“Those who learned to know death, rather than to fear and fight it, become our teachers about life.” ~ Dr. Elisabeth Kübler-Ross ~
Our journey of life and death is inextricably woven from the moment we are born. And yet the thought of facing our own mortality often instills feelings of fear and trepidation.
Judy Lief, a Buddhist teacher, author of Making Friends with Death, editor of numerous books on Buddhist meditation and psychology, and a speaker for eNaropa’s upcoming workshop on Compassionate Care, shares her belief in the benefits of taking a holistic approach to end-of-life care.
Judy’s path to becoming a teacher and spiritual advisor of holistic end-of-life care came about when she had the privilege of collaborating with Florence Wald, a founding mother of the Hospice movement in the United States and former head of the Yale School of Nursing, on several conferences and workshops on caring for the sick and dying. Judy also became involved in the Madison-Deane Initiative in Vermont, which produced an award-winning film, “Pioneers of Hospice”, chronicling the development of the hospice movement through discussions with pioneers such as Elisabeth Kṻbler Ross, Balfour Mount, Dame Cicely Saunders, and Florence Wald.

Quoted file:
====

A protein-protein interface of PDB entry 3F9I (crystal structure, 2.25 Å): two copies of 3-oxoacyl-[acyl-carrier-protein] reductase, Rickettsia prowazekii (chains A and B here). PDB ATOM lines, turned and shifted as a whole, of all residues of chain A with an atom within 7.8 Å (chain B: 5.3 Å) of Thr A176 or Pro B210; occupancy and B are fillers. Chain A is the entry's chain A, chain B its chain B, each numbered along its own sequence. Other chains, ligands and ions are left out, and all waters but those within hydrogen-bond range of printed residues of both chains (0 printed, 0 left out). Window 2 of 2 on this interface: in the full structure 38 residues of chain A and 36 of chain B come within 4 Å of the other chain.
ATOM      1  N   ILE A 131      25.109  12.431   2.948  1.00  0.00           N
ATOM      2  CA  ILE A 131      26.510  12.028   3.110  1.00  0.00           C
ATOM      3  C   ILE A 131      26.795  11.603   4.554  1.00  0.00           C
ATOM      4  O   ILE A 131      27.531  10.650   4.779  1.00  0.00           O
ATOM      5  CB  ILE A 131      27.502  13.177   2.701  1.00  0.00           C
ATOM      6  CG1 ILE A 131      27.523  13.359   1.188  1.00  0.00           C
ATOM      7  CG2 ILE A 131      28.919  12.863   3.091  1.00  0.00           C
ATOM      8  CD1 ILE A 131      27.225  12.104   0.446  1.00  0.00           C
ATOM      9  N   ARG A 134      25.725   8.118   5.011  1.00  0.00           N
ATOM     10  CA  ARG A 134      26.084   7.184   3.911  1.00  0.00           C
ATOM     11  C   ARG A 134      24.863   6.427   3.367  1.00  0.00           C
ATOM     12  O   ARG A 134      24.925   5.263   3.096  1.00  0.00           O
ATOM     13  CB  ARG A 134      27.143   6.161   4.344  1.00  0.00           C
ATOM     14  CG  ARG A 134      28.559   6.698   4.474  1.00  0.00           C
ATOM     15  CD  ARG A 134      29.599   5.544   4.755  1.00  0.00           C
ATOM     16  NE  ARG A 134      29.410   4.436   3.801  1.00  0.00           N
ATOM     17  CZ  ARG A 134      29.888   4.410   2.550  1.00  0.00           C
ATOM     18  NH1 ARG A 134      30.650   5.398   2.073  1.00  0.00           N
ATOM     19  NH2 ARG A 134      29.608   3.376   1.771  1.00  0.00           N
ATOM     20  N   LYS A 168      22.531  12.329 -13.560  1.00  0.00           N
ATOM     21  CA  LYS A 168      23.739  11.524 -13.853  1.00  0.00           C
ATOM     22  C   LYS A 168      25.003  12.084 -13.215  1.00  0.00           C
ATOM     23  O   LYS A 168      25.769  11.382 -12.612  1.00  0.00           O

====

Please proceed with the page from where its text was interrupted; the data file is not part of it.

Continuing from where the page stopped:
Judy is a strong proponent of taking a holistic approach to dying, which encompasses care not only for the dying individual but also for families, caregivers and others who are affected by the process. Judy recognizes that there are many negative misconceptions about palliative care and hospice, which many think of as a place where people go to die. On the contrary, Judy points out that hospice and palliative care, which are very closely associated, provide the highest possible quality of life at a very important stage of life.
Hospice and palliative caregivers bring a wealth of knowledge and experience that can relieve a lot of the fear that comes from dealing with an unfamiliar and often frightening process.
The dying process is not a formulaic one. There is no right or wrong way to deal with dying. In her practice, Judy often finds that taking the simplest approach works best when helping people come to terms with letting go of their loved ones, their physical bodies and other connections to life as they know it. She emphasizes the importance of putting aside judgement when guiding dying individuals on their transition from life to death.
Working with the sick and dying can be an empowering, richly rewarding and moving experience. It is a reminder of our own mortality, and it encourages us to reflect on how we choose to lead our lives and what we truly value.
Judy Lief is a Buddhist teacher who trained under the Tibetan meditation master Ven. Chögyam Trungpa Rinpoche. She is the author of Making Friends with Death: A Buddhist Guide to Encountering Mortality. Judy is a founding faculty member of the Courageous Women, Fearless Living Cancer Retreat, held annually at the Shambhala Mountain Center. Ms. Lief has been active in the movement to bring a more mindful, contemplative approach to end of life care for over thirty years.